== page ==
From Eskinder Nega's release, a landmark ECOWAS judgment and a legal challenge in support of LGBTQI+ rights, to internet shutdowns and the harassment of journalists, it was a month of emotional highs and lows in the region - we feature news from Ethiopia, The Gambia, Uganda, Nigeria, Kenya, Zimbabwe, DRC and Republic of Congo.
Reyhana Masters for IFEX Based on IFEX member reports from Committee to Protect Journalists (CPJ) , Human Rights Network for Journalists - Uganda (HRNJ-Uganda) , Media Foundation for West Africa (MFWA) , Media Institute of Southern Africa (MISA) , Reporters Without Borders (RSF) 8 March 2018
February was a month of emotional highs and lows - with Ethiopia topping the headlines. The roller coaster ride of emotions began with the release of over 700 prisoners and the eventual release of journalists Eskinder Nega and Woubshet Taye. In this sweeping show of reprieve, charges were dropped against three of the four Zone 9 bloggers. Events took a dramatic turn with the resignation of the Prime Minister and culminated with the announcement of a state of emergency.
Joy at the news that Nega and Taye would be granted amnesty along with the other prisoners soon turned into disappointment when the authorities backtracked on the release of journalist Eskinder Nega because he refused to sign a false confession stating he was a terrorist. Mounting pressure pushed the authorities to release both Nega and Woubshet Taye on Valentine's Day.
A prominent blogger and renowned journalist, Nega was arrested in 2011 and charged under the country's infamous Anti Terrorism Proclamation (ATP). In 2012 he was sentenced to 18 years on allegations of terrorism and incitement of violence. Taye, deputy editor of the now-defunct Awramba Times, was also arrested in 2011, and sentenced to 14 years in jail under the ATP.
On the same day as they were being released, Ethiopian Prime Minister Hailemariam Desalegn submitted his resignation letter to Parliament, alluding to the civil unrest and the political crisis in the country which he mentioned could only be resolved by reforms. A few days later the Ethiopian Council of Ministers imposed a state of emergency which was endorsed by Parliament at the end of February.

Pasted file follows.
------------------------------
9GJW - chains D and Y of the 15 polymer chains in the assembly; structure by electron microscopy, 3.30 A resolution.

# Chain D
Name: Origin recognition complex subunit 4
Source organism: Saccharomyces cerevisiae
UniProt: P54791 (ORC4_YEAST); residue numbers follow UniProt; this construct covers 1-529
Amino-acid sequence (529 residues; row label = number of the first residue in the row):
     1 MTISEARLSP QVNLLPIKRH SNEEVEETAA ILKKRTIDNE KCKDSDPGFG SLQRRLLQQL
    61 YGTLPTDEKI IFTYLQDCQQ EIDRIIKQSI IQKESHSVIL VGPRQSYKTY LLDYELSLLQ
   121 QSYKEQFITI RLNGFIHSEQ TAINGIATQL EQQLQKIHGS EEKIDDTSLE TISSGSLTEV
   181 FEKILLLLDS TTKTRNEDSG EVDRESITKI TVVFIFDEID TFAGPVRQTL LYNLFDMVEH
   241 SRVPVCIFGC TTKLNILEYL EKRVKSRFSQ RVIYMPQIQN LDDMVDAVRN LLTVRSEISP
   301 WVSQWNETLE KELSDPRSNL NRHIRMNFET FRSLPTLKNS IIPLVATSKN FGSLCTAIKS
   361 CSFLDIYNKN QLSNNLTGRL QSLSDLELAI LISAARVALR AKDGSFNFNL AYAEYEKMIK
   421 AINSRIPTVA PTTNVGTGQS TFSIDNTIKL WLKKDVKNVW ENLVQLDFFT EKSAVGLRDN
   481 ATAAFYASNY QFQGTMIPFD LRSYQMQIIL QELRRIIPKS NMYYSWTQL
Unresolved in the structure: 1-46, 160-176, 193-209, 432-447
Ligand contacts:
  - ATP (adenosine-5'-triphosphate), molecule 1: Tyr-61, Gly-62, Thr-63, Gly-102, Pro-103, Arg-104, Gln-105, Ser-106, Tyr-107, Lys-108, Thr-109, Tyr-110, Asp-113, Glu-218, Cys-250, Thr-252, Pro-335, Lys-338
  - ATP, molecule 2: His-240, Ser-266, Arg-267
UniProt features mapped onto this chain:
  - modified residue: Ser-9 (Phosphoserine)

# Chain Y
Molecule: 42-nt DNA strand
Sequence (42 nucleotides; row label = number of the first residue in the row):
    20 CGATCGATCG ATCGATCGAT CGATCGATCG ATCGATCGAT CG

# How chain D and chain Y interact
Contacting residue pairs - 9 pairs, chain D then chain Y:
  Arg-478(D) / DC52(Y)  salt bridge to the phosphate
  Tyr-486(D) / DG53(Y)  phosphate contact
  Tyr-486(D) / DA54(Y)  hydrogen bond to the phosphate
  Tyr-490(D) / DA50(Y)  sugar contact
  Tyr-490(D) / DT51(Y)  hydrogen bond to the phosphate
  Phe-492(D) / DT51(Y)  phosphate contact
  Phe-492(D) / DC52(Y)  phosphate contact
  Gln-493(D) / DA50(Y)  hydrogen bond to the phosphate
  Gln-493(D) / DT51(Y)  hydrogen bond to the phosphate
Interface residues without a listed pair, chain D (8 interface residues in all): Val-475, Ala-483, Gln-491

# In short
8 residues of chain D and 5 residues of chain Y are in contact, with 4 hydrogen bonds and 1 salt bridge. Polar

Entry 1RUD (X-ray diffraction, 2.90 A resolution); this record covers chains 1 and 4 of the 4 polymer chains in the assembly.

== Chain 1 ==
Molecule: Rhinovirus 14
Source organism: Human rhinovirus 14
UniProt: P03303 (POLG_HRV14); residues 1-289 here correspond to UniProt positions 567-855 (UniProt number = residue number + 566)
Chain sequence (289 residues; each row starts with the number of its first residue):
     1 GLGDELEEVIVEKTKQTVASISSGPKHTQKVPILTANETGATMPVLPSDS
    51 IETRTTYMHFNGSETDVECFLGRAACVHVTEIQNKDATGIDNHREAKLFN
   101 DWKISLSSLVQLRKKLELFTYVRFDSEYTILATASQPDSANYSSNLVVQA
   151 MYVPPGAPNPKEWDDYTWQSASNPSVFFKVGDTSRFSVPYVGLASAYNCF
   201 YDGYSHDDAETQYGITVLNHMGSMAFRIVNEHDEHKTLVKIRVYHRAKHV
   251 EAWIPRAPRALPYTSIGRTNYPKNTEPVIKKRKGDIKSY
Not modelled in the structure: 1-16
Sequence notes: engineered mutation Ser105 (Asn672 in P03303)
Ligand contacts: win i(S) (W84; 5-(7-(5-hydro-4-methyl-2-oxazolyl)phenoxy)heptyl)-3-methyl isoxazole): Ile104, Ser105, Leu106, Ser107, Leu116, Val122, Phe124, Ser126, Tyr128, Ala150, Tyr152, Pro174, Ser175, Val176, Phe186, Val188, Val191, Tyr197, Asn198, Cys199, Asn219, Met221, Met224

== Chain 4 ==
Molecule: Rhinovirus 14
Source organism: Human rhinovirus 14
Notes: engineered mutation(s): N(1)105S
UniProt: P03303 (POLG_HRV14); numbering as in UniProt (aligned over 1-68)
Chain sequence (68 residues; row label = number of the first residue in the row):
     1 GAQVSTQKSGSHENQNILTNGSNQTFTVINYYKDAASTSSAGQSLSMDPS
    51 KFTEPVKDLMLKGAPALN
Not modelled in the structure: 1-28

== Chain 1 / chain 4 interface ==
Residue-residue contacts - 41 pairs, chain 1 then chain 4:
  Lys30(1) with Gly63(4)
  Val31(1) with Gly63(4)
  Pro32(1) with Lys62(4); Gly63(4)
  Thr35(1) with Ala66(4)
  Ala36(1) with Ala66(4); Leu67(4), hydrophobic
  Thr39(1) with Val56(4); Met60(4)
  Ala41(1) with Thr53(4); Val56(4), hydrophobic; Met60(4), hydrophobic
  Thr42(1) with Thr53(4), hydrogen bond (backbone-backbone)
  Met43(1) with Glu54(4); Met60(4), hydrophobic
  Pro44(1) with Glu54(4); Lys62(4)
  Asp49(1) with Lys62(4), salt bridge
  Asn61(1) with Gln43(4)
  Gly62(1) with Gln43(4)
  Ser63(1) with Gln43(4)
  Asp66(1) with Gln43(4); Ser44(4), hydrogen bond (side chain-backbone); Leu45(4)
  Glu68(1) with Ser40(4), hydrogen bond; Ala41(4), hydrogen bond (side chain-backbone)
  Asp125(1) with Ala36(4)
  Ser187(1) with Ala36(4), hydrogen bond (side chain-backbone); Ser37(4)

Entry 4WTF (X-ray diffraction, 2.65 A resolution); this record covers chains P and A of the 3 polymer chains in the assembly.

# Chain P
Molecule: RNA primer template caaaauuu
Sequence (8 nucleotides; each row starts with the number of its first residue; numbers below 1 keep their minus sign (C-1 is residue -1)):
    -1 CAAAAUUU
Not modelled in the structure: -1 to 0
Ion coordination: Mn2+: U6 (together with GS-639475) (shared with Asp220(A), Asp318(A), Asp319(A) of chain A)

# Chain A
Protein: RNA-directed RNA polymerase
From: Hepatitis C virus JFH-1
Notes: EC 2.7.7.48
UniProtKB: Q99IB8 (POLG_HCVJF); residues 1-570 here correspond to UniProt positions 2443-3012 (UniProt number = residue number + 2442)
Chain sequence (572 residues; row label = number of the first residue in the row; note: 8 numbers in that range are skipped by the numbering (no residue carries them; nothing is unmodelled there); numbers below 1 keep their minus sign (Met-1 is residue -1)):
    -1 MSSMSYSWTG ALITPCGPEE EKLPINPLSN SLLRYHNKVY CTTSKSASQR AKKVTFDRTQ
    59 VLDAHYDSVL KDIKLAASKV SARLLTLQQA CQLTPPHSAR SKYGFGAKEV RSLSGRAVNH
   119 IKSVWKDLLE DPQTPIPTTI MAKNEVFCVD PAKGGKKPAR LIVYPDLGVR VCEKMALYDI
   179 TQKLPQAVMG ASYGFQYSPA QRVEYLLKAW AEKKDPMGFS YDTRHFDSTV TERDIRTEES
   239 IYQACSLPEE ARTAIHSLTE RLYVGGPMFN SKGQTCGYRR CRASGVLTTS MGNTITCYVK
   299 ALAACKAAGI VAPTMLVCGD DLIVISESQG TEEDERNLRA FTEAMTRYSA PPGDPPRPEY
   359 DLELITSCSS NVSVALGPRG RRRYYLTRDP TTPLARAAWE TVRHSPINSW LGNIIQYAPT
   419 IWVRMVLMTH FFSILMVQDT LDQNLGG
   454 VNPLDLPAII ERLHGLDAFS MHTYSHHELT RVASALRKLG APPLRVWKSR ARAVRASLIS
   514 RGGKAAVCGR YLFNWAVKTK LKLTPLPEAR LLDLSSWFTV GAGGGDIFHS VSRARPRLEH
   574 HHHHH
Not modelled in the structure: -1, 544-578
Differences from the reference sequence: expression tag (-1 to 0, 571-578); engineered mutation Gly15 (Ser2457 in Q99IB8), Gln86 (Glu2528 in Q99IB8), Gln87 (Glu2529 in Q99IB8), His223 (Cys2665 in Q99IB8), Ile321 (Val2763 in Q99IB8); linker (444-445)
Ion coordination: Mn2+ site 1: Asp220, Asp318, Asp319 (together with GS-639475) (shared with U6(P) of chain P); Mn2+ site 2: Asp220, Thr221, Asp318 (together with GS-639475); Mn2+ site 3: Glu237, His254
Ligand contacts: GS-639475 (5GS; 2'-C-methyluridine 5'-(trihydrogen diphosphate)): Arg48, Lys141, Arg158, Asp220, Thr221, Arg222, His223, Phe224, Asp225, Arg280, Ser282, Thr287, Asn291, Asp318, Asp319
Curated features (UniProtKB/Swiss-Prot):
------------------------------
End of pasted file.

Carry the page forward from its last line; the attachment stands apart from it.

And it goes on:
Charges of inciting violence were dropped against two of the Zone 9 bloggers, Befekadu Haile and Natnael Felke, while charges against Atnafu Berhane remained in place, allegedly due to a court error.
The case of the Zone 9 bloggers dates back to 2014 when six members of the network were arrested. In a complicated and drawn out year-long battle, five of them were released and all charges were dropped. During an appeal process, the Ethiopian Supreme Court ruled that two bloggers from the Zone 9 collective, Feleke and Berhane previously acquitted of terrorism charges, should be tried instead on charges of inciting violence through their writing.
Another significant Valentine's Day gift was the landmark judgement delivered by the Economic Community of West African States (ECOWAS) Court of Justice. The Court ruled that the arrest and detention of four Gambian journalists amounted to violations of their rights to freedom of expression, liberty and freedom of movement.
The case of the four journalists who continue to live in exile - Fatou Camara, Fataou Jaw Manneh, Alhagie Jobe, and Lamin Fatty - was brought to the ECOWAS Court of Justice by the Federation of African Journalists.
The ECOWAS Court considered the "root" cause of the claims brought before it, namely the Gambian criminal laws on libel, sedition and false news. Subsequently, the Court called for the immediate repeal or amendment of legislation impacting negatively on media freedom.
Uganda had an unwelcome share of drama with the abduction of journalist Charles Etukuri by men in army camouflage as he left the New Vision offices where he worked. He was released a few days after Parliament asked the Ministry of Internal Affairs to explain his whereabouts. Days later, the host of a political radio programme, Richard Kasule aka Kamagu, was picked up by police for "irresponsible talk" on his popular show Simbula and released a day later.